Cory Booker: I'm Breaking Senate Rules on Brett Kavanaugh

Cory Booker: I'm Breaking Senate Rules on Brett Kavanaugh

Cory Booker: I'm Breaking Senate Rules on Brett Kavanaugh

Both abortion rights advocates and opponents place enormous stock in what potential justices say about "settled law" on the topic, as a barometer of whether they would vote to overturn the the privacy-based ruling that protects a woman's right to an abortion.

On abortion, Kavanaugh noted that Roe has been affirmed "many times".

His comments are contained in a 2003 email chain where he was advising the Bush White House about the conservative nominee Priscilla Owen and providing comments on an op-ed. The document had been held by the committee as confidential, but was made public Thursday. The document is partially black out. He again declined to say whether the landmark 1973 ruling that legalized abortion nationwide, Roe v. Wade, was correctly decided, although he indicated - as he did on Wednesday - that it was a decision that merited respect as "an important precedent of the Supreme Court".

Kavanaugh replied that he's unsure he knows everyone who works at that law firm and asked the senator if there was a specific person she was talking about.

While Booker appears to believe it is unconstitutional for a member of the press to question him on his way to a session of the Senate, he recently decried President Trump's attacks on the press as "moral vandalism".

Trump says he's pleased with his nominee's performance, and Republicans are united behind him. Orrin Hatch of Utah, Kavanaugh said, "I don't recall any inappropriate conversations about the investigation". Kavanaugh said his 12 years as a judge demonstrated he was unafraid "to invalidate executive power when it violates the law".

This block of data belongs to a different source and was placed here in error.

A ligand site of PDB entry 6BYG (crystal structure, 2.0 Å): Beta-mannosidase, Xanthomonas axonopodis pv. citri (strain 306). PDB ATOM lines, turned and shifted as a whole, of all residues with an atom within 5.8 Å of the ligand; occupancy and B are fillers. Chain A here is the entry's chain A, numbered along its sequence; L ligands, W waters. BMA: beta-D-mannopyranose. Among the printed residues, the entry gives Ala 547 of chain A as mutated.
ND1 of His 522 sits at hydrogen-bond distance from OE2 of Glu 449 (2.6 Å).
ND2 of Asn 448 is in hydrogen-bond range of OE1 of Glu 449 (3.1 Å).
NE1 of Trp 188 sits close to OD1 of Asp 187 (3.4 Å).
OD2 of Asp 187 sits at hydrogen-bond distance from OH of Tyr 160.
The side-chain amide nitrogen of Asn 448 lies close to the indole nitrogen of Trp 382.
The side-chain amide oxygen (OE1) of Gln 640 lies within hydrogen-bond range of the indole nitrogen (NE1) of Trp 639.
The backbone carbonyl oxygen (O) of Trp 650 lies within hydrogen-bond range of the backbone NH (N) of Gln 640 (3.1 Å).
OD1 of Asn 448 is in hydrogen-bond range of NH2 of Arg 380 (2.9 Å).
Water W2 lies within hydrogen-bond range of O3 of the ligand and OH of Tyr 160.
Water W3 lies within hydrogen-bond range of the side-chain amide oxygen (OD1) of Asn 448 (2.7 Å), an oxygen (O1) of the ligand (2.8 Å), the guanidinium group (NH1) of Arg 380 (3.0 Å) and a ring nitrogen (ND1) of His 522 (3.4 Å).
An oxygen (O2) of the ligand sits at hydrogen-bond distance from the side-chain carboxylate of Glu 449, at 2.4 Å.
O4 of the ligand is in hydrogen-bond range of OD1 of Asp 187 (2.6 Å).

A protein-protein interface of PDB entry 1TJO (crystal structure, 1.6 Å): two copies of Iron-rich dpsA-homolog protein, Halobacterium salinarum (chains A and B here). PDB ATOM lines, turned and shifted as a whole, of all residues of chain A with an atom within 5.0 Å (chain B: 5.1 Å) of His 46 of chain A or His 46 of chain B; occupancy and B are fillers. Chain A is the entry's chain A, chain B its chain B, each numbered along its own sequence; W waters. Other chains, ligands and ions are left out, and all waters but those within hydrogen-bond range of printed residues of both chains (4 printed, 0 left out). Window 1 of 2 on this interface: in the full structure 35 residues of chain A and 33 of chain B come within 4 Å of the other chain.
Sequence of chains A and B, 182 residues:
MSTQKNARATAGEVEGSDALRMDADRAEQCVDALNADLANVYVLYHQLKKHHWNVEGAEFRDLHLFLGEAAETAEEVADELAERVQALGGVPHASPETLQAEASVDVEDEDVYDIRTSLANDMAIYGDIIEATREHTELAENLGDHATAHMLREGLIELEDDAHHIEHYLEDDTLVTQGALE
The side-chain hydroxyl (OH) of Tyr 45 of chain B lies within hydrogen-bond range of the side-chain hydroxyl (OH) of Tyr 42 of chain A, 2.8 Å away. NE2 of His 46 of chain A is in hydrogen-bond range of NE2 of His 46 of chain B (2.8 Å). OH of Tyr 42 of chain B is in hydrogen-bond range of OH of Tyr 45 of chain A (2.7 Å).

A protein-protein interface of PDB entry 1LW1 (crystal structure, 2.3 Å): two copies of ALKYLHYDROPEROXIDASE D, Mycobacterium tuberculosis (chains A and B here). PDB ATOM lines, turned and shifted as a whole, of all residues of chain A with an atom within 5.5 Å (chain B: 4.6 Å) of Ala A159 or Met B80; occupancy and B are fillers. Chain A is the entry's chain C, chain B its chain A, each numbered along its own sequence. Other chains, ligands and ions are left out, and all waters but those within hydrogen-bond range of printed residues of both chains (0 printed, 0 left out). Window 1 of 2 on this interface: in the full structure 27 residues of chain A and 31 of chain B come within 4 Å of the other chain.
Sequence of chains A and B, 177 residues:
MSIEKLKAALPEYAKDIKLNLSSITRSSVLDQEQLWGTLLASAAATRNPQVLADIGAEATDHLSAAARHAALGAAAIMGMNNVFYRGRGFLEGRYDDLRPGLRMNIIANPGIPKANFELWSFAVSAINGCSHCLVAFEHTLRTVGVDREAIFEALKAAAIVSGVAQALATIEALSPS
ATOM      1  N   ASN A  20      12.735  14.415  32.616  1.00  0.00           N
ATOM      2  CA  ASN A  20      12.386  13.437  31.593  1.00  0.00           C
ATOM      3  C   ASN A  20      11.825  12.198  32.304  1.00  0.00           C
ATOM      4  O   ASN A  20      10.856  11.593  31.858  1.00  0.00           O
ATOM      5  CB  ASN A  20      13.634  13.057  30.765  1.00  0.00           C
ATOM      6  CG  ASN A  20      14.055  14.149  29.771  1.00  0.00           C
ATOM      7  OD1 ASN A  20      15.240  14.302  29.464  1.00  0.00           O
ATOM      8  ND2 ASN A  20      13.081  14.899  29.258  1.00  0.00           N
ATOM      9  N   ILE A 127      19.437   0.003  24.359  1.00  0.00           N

Blumenthal asked if Kavanaugh would recuse himself from issues tied to Trump's "criminal or civil liability" that come before the Supreme Court.

She reiterated her questioned from Wednesday evening: whether Kavanaugh had a conversation about Mueller's probe with someone at Marc Kasowitz's firm, Kasowitz Benson Torres.

"We were surprised to learn about Senator Booker's histrionics this morning because we had already told him he could use the documents publicly", Burck said by email.

The nominee, enduring back-to-back days of lengthy questioning, remained in good humor, making no gaffes that were likely to derail his confirmation in a Senate narrowly controlled by Trump's fellow Republicans, despite the efforts of Democrats opposed to him.

On a separate track, Sen. In the email, Booker says there's evidence Kavanaugh, when he was an aide to President George W. Bush, suggested it was appropriate to racially profile people to blunt post-911 terrorism.

Much of the debate has focused more on the disclosure of documents than on Kavanaugh's record. Cory Booker (D-N.J.) pledged to release documents marked "confidential".

Cornyn said Booker's possible 2020 presidential aspirations were his motivation for releasing the document, adding that no senator deserved to sit on the committee if they wanted to be a law unto themselves.

Asked by Democratic Senator Cory Booker whether he was picked because of an expectation of loyalty to Trump, Kavanaugh responded: "My only loyalty is to the Constitution". Asked about the email on Thursday, Kavanaugh said he was referring not to his own views but to the "views of legal scholars".

Booker had sought release late Wednesday, after questioning Kavanaugh on race and drawing rebuke from his colleagues for disclosing the confidential documents. The documents were made available after 3 a.m. Thursday, a few hours before the committee was gaveled into session.

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